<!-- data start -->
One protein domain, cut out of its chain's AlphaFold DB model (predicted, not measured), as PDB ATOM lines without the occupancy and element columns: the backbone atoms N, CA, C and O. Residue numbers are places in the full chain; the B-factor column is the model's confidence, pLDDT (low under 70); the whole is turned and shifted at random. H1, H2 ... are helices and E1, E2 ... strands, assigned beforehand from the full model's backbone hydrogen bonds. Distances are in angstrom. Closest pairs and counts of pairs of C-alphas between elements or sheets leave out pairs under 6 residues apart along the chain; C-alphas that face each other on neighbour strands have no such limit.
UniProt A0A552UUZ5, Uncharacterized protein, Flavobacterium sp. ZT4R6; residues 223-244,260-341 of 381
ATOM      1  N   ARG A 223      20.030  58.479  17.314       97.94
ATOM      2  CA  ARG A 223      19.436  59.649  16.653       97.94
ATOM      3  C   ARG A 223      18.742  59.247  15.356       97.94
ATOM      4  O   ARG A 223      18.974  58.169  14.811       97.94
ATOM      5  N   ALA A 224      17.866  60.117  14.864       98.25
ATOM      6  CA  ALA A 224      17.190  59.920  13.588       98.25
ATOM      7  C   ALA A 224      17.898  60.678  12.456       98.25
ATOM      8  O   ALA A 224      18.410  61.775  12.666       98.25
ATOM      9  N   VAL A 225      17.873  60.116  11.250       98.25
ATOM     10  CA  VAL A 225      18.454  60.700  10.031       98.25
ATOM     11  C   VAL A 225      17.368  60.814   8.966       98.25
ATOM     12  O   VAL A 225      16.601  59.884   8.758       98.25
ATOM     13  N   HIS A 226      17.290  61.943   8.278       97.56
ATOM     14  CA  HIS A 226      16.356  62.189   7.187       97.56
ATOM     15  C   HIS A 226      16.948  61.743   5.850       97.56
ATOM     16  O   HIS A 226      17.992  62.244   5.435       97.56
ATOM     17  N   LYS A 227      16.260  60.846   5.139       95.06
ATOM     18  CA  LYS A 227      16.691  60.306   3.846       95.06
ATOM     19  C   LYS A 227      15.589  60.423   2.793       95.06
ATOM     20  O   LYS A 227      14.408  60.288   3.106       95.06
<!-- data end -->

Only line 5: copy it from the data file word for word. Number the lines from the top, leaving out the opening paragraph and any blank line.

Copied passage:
ATOM      4  O   ARG A 223      18.974  58.169  14.811       97.94